With its striking Technicolor visuals and a chilling narrative that journeys through a world of witches, hidden labyrinths, and the dark woods, Dario Argento’s Suspiria is a surreal fairy tale nightmare. The dizzying 1977 horror film follows American ballet student Suzy Bannion, who attends a prestigious dance academy somewhere on the edge of Germany’s Black Forest. Like Grimm’s Gretyl trapped in an occult fantasy, Suzy’s mythological voyage to the bowels of the school’s wicked underworld is an intensely breathtaking trip. The film’s lurid, gothic grandeur was actually inspired in part by another fairy tale movie — Disney’s Snow White.
Even though Ellen Page’s wardrobe (a red hooded jacket) was apparently an incidental choice (perhaps a comment on how deeply these tales have embedded themselves into our subconscious), the allusion to the story of Little Red Riding Hood seems obvious. A young girl engages in a cat and mouse game with an older man, which is when the comparison goes beyond mere visual clues and thrills with its Jungian thematic of wild, budding feminine power.
Jan Švankmajer’s Little Otik is a fairy tale within a fairy tale and explores the cyclical and destructive nature of human desire through the director’s unique live-action/animated style. Švankmajer takes an absurd look at how one couple strangely copes with their inability to have a child. Like most traditional fairy tales, Little Otik is a cautionary story — this time aimed at the adult generation.
The Company of Wolves
Angela Carter’s feminist revision of Little Red Riding Hood, The Company of Wolves, inspired Neil Jordan’s 1984 gothic fairy tale film of the same name. (Carter also co-wrote the screenplay.) A dreamlike, richly symbolic, and exhilarating twist on the girl-to-women allegory, Jordan’s film immerses us in a dark, erotic dream that threatens to swallow us whole.
Stemming from a series of Russian folk tales, 2010’s dark version of Swan Lake — Darren Aronofsky’s gothic psycho-thriller, Black Swan — is a tragic fairy tale nightmarish. Nina’s hallucinogenic view of the world around her and the ballerina’s masochistic struggle with her own desires recalls Powell and Pressburger’s The Red Shoes — based on the gory Hans Christian Andersen fairy tale of the same name.
Fusing fantasy, the supernatural, and Guillermo del Toro’s dark visual poetry, Pan’s Labyrinth confronts the violent rumblings of reality (in this case, fascist Spain) with the equally fearsome monsters of a strange underworld. Like the fairy tales that the film calls to mind throughout, the director’s ability to intertwine beauty and horror so closely together is potent magic.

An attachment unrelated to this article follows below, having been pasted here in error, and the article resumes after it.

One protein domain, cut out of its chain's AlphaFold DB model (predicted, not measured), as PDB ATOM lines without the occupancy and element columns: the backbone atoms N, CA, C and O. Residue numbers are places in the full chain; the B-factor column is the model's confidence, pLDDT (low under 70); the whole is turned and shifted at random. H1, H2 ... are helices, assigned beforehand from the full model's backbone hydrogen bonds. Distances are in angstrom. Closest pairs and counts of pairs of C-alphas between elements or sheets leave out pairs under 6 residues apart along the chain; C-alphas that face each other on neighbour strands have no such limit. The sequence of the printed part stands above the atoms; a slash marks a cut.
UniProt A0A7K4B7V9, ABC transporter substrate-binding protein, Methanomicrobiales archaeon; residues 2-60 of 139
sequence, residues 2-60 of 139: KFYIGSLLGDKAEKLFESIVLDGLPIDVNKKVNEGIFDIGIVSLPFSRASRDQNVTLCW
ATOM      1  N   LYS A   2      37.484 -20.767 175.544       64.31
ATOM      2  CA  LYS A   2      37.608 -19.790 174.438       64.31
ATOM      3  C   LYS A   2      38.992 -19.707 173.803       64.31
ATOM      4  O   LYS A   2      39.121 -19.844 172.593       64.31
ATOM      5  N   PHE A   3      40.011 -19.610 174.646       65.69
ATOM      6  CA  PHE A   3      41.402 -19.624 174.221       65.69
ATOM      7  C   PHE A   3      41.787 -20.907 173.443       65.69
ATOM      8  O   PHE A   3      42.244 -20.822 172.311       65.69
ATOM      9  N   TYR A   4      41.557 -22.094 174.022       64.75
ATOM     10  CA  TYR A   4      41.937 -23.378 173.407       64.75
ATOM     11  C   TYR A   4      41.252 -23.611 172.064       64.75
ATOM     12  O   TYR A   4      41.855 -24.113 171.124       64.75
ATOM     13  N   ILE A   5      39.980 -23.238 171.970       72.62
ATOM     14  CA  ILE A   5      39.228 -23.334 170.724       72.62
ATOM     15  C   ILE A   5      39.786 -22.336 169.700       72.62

A Tale of Two Sisters
Based loosely on a popular Korean folk story, A Tale of Two Sisters is more like a typical fairy tale than your standard Asian ghost girl story (thankfully). A monstrous stepmother, coming-of-age drama, and supernatural strange permeate the somber Korean chiller that is an intriguing and skillfully composed updating of its ancient literary origins.
A disturbing, grotesque fairy tale from Terry Gilliam — that is sometimes entirely frustrating — Tideland provocatively leads us through one little girl’s eerily macabre fantasy world. There, she navigates her way through the real-life neglect and loss that has left her an orphan. All the rotting corpses truly reinvent the word Grimm.
The City of Lost Children
Jean-Pierre Jeunet’s gripping dystopian fantasy is a visually stunning twist on the fairy tale. A malevolent scientist kidnaps young children and attempts to unlock the secrets of their dreams. Absurdly disorienting, The City of Lost Children‘s dream logic narrative mimics the parallels that fairy tales illustrate about our real lives — fantastically recomposed.
Valerie and Her Week of Wonders
Valerie and Her Week of Wonders is an uncanny blend of classic stories like Alice in Wonderland and Little Red Riding Hood. Add to that the tragicomedy and eroticism of Lolita, topped with Nosferatu-inspired imagery, all of which combine for a truly heady tale about — most simplistically — a girl getting her first period. Valerie‘s sublime fantasy recalls the feral origins of fairy tales, before Disney helped sanitize them for the kiddie generation.